A major rethink is needed on how government money is used to prevent farmland from flooding in the future, says NFU president Peter Kendall.
In his final speech as president to the NFU Conference 2014, Mr Kendall said flooding was no longer a DEFRA issue, but a national issue that affected all farmers.
“If these last months have taught us anything it’s that more and more land will end up under water more and more often if we don’t change how we allocate flood defence spending and how much we allocate,” he warned.
“I recognise that there is tension there, but we need a major re-think.”
Mr Kendall said farmers affected by flooding – those with grass and other crops under tonnes of dirty water, livestock evacuated or lost, sewage all over their houses and yards – were relying on the NFU to “fight their corner”.
The NFU is “truly appreciative” of the £10m that the government has given to farmers who have been hit to help flood-hit farmers like Somerset livestock farmer James Winslade, Mr Kendall added.
See also: Flooding news
But he urged the government to increase its floods budgets and review the balance between capital works and routine maintenance.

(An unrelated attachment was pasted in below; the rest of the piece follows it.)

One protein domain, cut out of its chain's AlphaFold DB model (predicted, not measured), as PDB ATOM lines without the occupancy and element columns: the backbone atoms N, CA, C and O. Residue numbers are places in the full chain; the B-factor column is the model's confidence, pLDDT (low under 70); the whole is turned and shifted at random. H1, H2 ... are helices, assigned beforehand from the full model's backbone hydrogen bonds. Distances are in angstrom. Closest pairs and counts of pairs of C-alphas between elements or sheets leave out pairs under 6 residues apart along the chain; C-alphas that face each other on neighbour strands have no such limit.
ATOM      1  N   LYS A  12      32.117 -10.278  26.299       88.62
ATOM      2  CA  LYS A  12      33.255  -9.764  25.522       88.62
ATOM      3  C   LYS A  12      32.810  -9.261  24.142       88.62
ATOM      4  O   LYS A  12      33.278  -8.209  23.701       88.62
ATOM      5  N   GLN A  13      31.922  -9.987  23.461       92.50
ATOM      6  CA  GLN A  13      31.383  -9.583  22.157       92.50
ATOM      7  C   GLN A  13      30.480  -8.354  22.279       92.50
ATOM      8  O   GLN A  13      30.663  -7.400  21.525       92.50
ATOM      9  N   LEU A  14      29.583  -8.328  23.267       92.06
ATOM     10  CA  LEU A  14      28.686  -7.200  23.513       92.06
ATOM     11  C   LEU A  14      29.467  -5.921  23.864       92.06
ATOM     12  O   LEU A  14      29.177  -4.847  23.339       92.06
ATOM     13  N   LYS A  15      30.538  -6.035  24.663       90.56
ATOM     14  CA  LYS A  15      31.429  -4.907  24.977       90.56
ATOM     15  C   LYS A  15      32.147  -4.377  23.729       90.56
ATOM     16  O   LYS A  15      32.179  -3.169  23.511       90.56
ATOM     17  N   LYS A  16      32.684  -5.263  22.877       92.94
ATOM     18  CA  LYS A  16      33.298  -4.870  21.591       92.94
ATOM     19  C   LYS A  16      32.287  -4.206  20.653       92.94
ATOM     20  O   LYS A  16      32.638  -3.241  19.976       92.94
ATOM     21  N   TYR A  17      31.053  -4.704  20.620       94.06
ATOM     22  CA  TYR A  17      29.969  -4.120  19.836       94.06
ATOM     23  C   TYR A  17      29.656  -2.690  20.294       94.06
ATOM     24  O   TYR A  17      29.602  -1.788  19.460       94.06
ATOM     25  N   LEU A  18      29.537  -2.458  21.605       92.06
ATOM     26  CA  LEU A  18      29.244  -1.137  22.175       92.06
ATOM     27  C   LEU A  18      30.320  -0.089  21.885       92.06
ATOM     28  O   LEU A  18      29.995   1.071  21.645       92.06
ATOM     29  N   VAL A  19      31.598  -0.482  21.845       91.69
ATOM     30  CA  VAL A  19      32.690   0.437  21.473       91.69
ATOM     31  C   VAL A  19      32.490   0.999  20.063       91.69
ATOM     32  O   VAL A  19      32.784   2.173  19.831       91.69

He said the government must find ways to unblock red tape around landowners carrying out their own maintenance – keeping vegetation cut back and clearing silt from rivers.
He welcomed the introduction of river maintenance pilots that the government launched last October in England.
“Surely that’s now got to happen on a massive scale across the country,” he told delegates.
Currently, the UK produces 62% of our own food and he warned that our own self-sufficiency in food production has “shifted massively into reverse” – down from 78%, 30 years ago.
The UK population is set to increase by four million to over 67 million by 2020, but 58% of our most productive land sits below the 5m contour line and is “of risk of flooding”.
Therefore, Mr Kendall said we simply could not afford to have “swathes of land out of production”.
Farmland should not be viewed as a “long-term storage facility” and should, in extreme circumstances, act as a “temporary buffer for water to protect people’s lives and homes”. But its primary job is to “feed the country”, Mr Kendall said.
“We must stop sacrificing our productive farmland to crazy, rampant and thoughtless urbanisation,” he added.
On bovine TB, Mr Kendall thanked 32 areas that have so far come forward to express their interest in rolling out the badger cull on a wider scale.
“We need to build on the experience of the pilots and make sure, above all, that we simplify the process,” he said.
Commenting on the new CAP regime, Mr Kendall branded the three-crop rule “utter madness”.
See also: CAP news
“It is not going to add one jot to food security in England and Wales,” he said.
Finally, Mr Kendall stressed the need for a long-term economic plan for growth, that must include a long-term, strategic, food plan.